Santa Rosa’s finances are “slightly improved” due to higher than expected sales tax revenues and concessions from employees, according to the city’s chief financial officer.
In his mid-year financial update to the Santa Rosa City Council, Lawrence Chiu said Tuesday the city is on track to end the year $1.7 million ahead of the budget plan.
The city expects $100,000 more revenue to flow into its general fund than originally expected. In addition, the city was able to negotiate $1 million more in concessions from employee groups, bringing the total to $2.4 million this budget year.
City Manager Kathy Millison stressed that the improved finances would not have been possible without cooperation from employee groups.
“The employees have stepped up and really put more money on the table than we initially anticipated getting, and that’s a very positive message,” Millison said.
The city’s 1,200 employees struck various deals last fall. Most agreed to pick up more of their healthcare costs. Many also agreed to continued furloughs. Firefighters agreed to spend most of their salary increases over the next two years toward paying more toward their pension.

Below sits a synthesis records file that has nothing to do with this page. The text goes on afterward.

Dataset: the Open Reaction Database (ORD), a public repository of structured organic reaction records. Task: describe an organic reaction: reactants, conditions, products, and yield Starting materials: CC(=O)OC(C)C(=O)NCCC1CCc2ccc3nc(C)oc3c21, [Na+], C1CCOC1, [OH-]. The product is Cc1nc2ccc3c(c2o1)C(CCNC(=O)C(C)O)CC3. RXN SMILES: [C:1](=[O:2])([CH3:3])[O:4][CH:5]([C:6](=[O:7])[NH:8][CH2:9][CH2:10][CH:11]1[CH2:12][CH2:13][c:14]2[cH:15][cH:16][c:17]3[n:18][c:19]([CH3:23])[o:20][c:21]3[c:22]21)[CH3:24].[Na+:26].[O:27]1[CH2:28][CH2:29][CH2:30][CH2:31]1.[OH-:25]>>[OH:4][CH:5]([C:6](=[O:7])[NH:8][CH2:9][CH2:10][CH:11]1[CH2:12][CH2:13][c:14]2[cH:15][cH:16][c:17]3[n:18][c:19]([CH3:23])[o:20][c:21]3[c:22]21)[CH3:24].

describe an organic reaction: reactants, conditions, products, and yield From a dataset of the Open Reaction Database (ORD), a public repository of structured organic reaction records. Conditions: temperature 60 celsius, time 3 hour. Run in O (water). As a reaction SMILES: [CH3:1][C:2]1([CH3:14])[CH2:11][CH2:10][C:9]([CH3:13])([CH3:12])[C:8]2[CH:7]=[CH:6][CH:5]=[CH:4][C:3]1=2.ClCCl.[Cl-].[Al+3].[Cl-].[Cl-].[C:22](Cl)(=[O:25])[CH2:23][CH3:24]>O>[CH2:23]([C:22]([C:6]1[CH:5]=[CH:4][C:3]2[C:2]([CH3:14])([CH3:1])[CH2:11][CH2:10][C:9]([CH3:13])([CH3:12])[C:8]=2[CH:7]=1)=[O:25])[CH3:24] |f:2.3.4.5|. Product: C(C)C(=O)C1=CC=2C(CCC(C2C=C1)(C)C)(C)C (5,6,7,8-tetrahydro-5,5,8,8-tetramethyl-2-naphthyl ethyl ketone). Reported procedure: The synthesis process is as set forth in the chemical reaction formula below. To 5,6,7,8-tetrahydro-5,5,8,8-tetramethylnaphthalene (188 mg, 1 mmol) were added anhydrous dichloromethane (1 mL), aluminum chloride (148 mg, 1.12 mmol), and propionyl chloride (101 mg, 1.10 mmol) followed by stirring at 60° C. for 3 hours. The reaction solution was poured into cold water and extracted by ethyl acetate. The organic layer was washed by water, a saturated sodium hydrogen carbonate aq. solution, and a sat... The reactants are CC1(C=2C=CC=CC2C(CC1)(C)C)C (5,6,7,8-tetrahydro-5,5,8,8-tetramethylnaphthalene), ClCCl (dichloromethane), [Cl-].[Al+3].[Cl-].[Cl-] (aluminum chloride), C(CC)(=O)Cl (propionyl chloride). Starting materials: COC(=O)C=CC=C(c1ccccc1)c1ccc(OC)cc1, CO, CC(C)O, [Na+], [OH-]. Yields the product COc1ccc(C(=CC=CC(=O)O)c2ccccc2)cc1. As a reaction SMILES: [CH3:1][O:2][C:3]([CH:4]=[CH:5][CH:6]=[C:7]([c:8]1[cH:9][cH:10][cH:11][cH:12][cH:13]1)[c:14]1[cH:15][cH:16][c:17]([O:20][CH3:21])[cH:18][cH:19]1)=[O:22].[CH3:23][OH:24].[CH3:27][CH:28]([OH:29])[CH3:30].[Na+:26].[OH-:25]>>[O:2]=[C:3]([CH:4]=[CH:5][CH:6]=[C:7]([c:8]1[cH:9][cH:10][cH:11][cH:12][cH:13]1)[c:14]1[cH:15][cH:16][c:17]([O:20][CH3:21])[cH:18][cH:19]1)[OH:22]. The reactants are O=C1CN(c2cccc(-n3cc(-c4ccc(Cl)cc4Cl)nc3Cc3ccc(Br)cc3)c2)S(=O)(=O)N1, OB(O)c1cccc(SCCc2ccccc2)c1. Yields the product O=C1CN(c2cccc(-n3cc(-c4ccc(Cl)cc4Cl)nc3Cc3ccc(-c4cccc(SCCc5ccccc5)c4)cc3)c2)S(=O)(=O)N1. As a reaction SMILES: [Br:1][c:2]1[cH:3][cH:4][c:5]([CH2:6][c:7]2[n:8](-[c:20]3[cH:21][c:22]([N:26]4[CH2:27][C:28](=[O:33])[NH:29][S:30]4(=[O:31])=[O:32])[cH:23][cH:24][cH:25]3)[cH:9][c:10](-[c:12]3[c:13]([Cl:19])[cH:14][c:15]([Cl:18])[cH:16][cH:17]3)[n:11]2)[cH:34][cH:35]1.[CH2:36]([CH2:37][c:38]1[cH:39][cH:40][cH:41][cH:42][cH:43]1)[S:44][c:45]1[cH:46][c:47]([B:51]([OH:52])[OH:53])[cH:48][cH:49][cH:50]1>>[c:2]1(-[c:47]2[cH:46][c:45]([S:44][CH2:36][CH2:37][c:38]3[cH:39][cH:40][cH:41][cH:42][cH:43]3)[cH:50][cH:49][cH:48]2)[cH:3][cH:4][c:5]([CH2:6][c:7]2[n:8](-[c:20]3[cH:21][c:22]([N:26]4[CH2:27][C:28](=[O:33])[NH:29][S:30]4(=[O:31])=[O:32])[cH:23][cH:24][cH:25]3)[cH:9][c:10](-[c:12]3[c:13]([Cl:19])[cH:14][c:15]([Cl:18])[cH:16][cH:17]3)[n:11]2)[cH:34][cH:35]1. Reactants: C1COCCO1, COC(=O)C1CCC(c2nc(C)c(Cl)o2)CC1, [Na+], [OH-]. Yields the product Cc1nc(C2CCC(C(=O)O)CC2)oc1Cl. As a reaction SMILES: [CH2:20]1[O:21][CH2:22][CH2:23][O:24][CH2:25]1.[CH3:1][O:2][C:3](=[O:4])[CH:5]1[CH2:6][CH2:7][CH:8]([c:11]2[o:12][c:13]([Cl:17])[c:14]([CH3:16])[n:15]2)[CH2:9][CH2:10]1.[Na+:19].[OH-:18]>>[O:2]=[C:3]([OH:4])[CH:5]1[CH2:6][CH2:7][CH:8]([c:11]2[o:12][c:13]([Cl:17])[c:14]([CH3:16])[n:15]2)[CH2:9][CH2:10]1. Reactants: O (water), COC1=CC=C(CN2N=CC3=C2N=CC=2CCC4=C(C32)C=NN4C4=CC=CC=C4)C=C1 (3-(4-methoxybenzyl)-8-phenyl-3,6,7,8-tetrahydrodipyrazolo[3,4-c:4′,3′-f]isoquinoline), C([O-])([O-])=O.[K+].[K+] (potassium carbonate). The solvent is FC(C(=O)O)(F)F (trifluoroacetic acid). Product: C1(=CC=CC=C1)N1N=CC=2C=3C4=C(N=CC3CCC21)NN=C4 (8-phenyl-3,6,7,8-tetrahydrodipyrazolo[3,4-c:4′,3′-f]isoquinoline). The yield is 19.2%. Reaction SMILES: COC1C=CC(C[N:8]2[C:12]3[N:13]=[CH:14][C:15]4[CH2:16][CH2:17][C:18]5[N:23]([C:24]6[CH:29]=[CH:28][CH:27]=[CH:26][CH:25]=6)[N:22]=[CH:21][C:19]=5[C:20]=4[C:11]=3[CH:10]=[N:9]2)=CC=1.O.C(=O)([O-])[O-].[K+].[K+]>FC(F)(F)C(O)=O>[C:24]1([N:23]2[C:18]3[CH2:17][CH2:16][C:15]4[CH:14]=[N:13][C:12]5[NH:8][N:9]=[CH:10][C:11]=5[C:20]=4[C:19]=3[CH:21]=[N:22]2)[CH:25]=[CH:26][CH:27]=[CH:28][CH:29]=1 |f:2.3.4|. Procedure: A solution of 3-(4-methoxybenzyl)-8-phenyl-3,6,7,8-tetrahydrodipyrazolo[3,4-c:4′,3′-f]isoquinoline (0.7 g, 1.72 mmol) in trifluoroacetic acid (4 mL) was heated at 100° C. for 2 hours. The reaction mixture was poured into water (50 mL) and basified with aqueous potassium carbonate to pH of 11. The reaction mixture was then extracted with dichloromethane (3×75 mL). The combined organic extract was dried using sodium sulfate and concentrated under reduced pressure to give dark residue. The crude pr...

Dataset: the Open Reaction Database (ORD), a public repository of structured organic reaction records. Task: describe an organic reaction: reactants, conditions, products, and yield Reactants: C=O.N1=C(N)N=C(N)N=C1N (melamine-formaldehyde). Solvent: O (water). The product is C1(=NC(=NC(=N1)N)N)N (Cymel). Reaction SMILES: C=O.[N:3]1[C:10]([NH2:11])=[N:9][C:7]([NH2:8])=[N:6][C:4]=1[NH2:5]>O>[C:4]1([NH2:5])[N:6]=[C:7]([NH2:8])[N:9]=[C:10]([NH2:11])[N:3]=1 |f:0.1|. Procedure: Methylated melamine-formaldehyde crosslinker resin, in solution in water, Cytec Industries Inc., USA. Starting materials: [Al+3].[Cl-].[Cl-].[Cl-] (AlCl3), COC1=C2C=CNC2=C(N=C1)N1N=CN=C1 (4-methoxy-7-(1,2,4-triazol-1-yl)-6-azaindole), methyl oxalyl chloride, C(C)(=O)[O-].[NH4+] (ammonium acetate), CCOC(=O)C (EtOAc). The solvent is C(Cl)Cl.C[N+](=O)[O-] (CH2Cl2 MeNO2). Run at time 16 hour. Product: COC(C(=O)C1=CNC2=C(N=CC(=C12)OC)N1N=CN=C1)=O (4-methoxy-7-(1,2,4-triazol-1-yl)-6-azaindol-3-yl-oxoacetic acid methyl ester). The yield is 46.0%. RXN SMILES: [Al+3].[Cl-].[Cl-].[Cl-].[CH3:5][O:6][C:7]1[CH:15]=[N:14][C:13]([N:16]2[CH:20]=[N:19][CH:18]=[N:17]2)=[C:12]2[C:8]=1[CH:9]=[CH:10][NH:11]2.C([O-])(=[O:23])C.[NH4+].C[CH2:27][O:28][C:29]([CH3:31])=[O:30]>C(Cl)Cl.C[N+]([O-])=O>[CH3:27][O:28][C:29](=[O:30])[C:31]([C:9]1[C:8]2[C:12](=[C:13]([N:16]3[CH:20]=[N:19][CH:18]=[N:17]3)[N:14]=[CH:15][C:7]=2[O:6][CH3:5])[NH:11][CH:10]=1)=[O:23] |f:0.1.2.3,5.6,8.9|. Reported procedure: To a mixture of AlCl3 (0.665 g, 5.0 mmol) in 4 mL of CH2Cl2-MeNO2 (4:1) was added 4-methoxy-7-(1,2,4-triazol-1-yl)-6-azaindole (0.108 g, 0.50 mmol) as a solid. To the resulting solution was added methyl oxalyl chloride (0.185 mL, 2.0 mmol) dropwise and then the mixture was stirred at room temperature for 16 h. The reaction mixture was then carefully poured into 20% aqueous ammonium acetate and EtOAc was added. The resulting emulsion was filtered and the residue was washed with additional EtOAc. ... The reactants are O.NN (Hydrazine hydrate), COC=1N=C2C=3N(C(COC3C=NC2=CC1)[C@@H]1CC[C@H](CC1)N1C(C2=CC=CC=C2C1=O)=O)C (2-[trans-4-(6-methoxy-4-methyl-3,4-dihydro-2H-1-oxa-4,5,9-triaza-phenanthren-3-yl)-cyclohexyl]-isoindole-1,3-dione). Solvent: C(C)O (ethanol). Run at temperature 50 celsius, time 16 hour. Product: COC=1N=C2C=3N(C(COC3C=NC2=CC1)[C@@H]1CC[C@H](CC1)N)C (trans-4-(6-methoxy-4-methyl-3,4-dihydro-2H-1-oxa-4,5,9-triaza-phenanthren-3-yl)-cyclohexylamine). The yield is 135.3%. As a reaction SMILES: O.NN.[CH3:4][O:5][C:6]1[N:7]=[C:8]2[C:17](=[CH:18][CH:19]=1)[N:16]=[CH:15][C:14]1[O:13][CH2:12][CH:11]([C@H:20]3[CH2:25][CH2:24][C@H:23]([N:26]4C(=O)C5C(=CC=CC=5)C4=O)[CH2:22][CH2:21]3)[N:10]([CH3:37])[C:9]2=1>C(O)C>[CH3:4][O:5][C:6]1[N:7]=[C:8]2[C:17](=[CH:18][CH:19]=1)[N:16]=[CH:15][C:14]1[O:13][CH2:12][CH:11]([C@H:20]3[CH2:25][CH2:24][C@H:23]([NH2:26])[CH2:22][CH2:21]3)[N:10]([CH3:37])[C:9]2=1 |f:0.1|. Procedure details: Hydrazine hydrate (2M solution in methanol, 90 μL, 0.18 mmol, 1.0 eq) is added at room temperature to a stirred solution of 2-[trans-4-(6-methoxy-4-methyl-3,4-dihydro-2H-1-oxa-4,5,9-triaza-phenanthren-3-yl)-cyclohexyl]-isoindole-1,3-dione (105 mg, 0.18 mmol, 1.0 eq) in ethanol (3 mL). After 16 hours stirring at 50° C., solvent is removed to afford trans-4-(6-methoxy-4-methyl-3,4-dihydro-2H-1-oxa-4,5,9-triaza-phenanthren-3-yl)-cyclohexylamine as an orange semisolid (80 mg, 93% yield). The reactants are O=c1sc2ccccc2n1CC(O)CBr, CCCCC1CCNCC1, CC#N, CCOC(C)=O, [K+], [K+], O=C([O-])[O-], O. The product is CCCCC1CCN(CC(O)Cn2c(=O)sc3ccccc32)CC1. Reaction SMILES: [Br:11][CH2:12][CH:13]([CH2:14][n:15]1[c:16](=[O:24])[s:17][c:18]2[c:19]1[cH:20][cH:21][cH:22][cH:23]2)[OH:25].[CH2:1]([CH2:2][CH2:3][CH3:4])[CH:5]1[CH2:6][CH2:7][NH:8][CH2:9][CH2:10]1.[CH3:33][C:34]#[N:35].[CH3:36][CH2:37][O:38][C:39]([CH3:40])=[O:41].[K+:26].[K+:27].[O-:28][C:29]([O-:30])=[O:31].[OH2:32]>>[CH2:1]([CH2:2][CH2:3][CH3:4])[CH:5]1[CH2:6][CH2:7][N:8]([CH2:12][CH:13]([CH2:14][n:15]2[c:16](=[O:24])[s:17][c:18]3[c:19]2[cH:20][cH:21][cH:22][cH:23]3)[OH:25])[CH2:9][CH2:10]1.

But the financial picture was far from rosy. Sales taxes were just about the only revenue rising to the upside. Sales taxes are now projected to be $34.8 million for the year, $1.2 million higher than projected.
But most other revenue streams are expected to be off. Recreation revenues are tracking 7.3 percent below expectations. Permits fees and fines are coming in more slowly, as are vehicle license fees and property taxes, Chiu explained.
Despite the $1.2 million higher sales taxes, the total revenue is only expected to be $100,000 higher than expected, bringing the anticipated general fund to $116.9 million.
The overall $1.7 million improvement will allow the city to begin rebuilding its reserves, which fell to 10 percent of the general fund in 2009-2010, well below the council’s goal of 15 percent.
The $1.7 million improvement would give the city a cushion of 12.7 percent, Chiu said.
To stay ahead of increasing operating and employee costs, the city would need to trim another $5.7 million over the next four years to hit a 15 percent reserve level, Chiu said.
Additional long-term savings will need to be found to wean the city off of Measure P, the the eight-year, quarter-cent sales tax passed by voters in 2010.